Those lucky enough to secure tickets for the Olympics are banned from publishing pictures and videos of the events. Ben Yeates wonders if the decision to limit social media coverage of the games is as futile as it is senseless.
There is little doubt that the imminent Olympic games will be a real test of the UK’s infrastructure, from transport and accommodation, to the incredible pressure mobile network providers will find themselves under, especially as London welcomes millions of extra visitors. This is the perfect opportunity for the UK to shine, and a once in a lifetime experience for those in attendance – thanks to social media – to share their experiences with the world in real time.
Phone manufacturer Samsung, as well as being an official sponsor of the games, is even auditioning visitors to become “Global Bloggers”, with those chosen being tasked to explore London during the Olympics and share their experiences and discoveries via video blogs.
However, there’s a flaw in the plan because, buried in the several thousand words of ticket terms and conditions is a clause that, to all intents and purposes, has banned the recording, broadcasting, and transmitting of images, video, and sounds from Olympic venues.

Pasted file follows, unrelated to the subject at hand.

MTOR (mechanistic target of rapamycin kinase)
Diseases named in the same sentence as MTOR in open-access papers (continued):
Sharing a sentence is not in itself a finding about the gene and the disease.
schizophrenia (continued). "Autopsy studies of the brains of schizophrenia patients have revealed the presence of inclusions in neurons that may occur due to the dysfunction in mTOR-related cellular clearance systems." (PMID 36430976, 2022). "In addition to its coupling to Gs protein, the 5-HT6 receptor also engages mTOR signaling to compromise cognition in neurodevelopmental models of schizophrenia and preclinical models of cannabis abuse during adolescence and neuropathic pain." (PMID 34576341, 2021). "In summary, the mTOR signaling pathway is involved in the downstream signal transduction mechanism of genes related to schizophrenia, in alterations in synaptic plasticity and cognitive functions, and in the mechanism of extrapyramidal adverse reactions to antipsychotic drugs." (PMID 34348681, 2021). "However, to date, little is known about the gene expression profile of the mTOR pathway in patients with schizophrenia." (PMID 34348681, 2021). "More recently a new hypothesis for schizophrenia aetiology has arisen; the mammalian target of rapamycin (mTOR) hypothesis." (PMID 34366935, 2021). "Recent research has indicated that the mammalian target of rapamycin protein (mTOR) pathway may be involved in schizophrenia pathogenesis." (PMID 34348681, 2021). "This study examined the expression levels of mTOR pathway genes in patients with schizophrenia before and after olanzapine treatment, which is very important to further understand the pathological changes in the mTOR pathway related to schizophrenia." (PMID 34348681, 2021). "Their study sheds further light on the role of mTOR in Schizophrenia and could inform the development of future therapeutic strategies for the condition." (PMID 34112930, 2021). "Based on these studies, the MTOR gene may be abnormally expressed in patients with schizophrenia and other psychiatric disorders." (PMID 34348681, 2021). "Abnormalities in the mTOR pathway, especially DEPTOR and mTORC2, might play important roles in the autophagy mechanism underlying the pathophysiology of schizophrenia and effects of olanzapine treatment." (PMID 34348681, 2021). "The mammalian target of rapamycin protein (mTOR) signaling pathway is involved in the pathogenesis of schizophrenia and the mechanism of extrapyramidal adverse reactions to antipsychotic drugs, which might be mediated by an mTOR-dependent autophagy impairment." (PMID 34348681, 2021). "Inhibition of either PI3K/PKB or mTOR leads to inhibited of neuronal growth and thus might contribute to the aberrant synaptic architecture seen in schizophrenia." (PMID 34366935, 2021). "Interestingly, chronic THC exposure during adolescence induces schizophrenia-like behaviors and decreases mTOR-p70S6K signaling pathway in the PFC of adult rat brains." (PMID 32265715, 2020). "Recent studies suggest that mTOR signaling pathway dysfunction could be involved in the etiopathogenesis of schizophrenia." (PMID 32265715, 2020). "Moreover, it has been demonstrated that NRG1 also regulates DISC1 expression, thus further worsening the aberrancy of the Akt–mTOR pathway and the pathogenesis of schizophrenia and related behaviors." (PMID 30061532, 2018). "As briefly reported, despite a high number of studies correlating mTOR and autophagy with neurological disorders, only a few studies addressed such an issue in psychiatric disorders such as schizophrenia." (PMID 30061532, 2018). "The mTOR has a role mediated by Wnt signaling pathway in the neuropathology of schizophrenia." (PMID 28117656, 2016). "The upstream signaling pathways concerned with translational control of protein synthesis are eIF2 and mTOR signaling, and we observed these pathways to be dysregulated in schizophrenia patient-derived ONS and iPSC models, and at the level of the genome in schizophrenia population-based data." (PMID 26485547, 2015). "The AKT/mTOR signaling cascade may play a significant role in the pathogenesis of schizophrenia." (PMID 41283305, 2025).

Visitors will be allowed to take pictures and videos for private and domestic use, but are prohibited from posting such media on any social media sites, so forget about updating and uploading images of yourself at the games (sounds like a problem for Samsung’s would-be bloggers).
This is not a particularly new development; I can remember the “no photography” signs at music gigs years ago. Not that it stopped people taking grainy, badly exposed, photos from a hundred or feet away. I know that modern camera phones take video and photos with results light-years ahead of 35mm compact cameras, but are the Olympic committees really concerned about un-authorised pictures of Usain Bolt eating chicken nuggets before his record breaking 100m sprint appearing on Google+?
The events will be widely covered by the press, with television coverage broadcast across the globe, so is there any problem with individuals taking snaps and putting them online? A further issue comes with mobile technology; camera phones may well shoot HD footage and take snaps through 8MP image sensors, but it’s still very difficult to take action pictures or video from a mobile device – usual results are out of focus blurs – so I find it difficult to believe video taken on phones will threaten professional broadcasts.
The idea is moot anyway, how is it possible to police thousands of people with mobile phones? It is simply not realistic to confiscate every phone. I hope that a common sense approach will prevail; with visitors allowed to post pictures and videos on social media sites. In much the same way the grainy 35mm snaps taken at Glastonbury 20 years ago live on in my photo album.